Python Threading and sys.exit() codes
python at rose164.wuh.wustl.edu
Sat Apr 1 20:40:16 CEST 2000
----- Original Message -----
From: "Bob Dickenson" <bdickenson at serviceware.com>
To: "'David Fisher'" <python at rose164.wuh.wustl.edu>; "Bob Dickenson"
<bdickenson at serviceware.com>
Cc: <python-list at python.org>
Sent: Saturday, April 01, 2000 9:56 AM
Subject: RE: Python Threading and sys.exit() codes
> These are good suggestions. A couple of questions/comments.
You got lucky, normally my suggestions are pretty lame. :)
> I thought about using the Queue model, but I was experimenting with
> at the time. It seemed to work fine, so...
> I think I need the global lock to get proper thread sync because I have to
> pop values off two stacks for each "job" - the file to be ftp'd and it's
> time stamp on the source machine (for resetting it locally after the
> ftp.retrbinary so that the next time the job runs it does valid date
> compares.) If I'm missing something with this logic, I'd appreciate a
> clarification. (I suppose I could compose a tuple and push/pop that, but
Yes, that was exactly what I was thinking of, pushing a tuple or list. Hey,
if you've already done the work and it's doing the job, don't mess with it.
I just think Queues are cool. I'll attach a program that was inspired by
your first post.
> I have read the thread doc and know that the sys.exit() in the FTPthread
> class def is bogus on my part--part of the "prettifying" the code needs
> It's the sys.exit() (explicit or implied) from the __main__ thread after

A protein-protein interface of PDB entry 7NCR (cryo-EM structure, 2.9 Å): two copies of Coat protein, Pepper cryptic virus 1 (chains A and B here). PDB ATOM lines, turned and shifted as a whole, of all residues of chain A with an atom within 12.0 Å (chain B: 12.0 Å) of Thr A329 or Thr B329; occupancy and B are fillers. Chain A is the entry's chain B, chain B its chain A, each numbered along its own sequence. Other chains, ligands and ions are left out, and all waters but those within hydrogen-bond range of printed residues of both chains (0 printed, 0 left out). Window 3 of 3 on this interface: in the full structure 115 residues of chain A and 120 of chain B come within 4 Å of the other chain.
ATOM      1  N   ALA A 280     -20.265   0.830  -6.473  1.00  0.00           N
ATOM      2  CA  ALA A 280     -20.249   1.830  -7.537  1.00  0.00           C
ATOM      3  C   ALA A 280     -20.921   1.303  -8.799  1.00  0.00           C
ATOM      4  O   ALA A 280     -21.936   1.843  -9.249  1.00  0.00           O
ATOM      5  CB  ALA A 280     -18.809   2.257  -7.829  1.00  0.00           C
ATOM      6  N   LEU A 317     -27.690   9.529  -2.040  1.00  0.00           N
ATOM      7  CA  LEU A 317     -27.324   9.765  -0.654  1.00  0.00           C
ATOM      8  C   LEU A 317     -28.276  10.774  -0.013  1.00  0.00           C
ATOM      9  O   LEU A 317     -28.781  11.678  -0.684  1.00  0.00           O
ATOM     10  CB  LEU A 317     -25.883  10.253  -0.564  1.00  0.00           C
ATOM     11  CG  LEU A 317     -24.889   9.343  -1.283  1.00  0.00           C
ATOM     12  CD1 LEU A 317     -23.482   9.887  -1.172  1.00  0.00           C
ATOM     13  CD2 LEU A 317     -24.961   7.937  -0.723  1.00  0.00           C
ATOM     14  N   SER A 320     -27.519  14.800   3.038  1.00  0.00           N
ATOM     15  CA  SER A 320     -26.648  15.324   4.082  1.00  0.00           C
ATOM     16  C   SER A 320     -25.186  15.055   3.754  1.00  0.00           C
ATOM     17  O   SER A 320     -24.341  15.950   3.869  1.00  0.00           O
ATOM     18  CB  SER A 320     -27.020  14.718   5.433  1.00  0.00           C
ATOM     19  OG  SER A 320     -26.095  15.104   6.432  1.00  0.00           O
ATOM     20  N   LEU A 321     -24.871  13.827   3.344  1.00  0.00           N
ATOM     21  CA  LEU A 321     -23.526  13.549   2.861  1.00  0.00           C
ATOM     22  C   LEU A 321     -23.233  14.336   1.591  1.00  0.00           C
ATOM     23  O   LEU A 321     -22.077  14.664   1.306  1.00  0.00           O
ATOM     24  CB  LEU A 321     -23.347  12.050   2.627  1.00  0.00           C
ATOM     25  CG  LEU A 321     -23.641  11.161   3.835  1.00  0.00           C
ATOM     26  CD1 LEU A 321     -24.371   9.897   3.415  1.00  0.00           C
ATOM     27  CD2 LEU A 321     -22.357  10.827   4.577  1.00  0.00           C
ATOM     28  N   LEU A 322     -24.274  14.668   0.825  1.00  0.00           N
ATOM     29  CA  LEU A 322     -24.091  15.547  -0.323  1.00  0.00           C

> iterative thread.join of the ftp worker threads finishes that seems to be
> causing me problems. The process isn't "finishing" from the perspective of
> the job scheduler. The single-threaded version surfaces both an implied
> explicit exit code to the OS, the multi-threaded version does not surface
> anything. The SMTP message gets sent (last item before the sys.exit() in
> __main__) AND the command shell window closes, but something seems to be
> loose ends on the process termination cleanup side.
Well one thing you might try it to call setDaemon(1) for the worker threads
before start(). In threading.py sys.exitfunc() is overriden for the main
thread. Sys.exitfunc() is called by the interpreter for cleanup after a
sys.exit(). It sounds like your program is hanging inside there. Setting
all the threads to daemonic should bypass the logic in the new
sys.exitfunc(). I'm still a little confused though. The only thing
sys.exitfunc() seems to do it join() to all the non-daemon threads, and
you've already done that, so it shouldn't hang. But it's worth a try. If
it were me, I would hack threading.py to not override sys.exitfunc() to see
if that fixed the problem.
> (BTW - the single threaded version of this program had about 60 files per
> minute throughput on the ftp; with 12 worker threads I'm getting between
> 800-1000 files per minute. The flux rate on the target site is several
> thousand files per day, so it's really worth it to use the multi-threaded
Yeah, threads kick butt.
After your first post, I got to thinkin' about Queue and threads and wrote
this program to scan the internet randomly for NNTP servers that allow
public access. So thanks, I got some inspiration from you.
from nntplib import NNTP
from Queue import Queue
serv = servq.get()
nn = NNTP(serv)
rip = str(whrandom.randint(0,255))
for i in range(3):
rip = rip + '.' + str(whrandom.randint(0,255))
rurl = socket.gethostbyaddr(rip)
N_THREADS = 100
f = open('openserv.txt','w')
servq = Queue(0)
repq = Queue(0)
for i in range(N_THREADS * 2):
for i in range(N_THREADS):
resp = repq.get()
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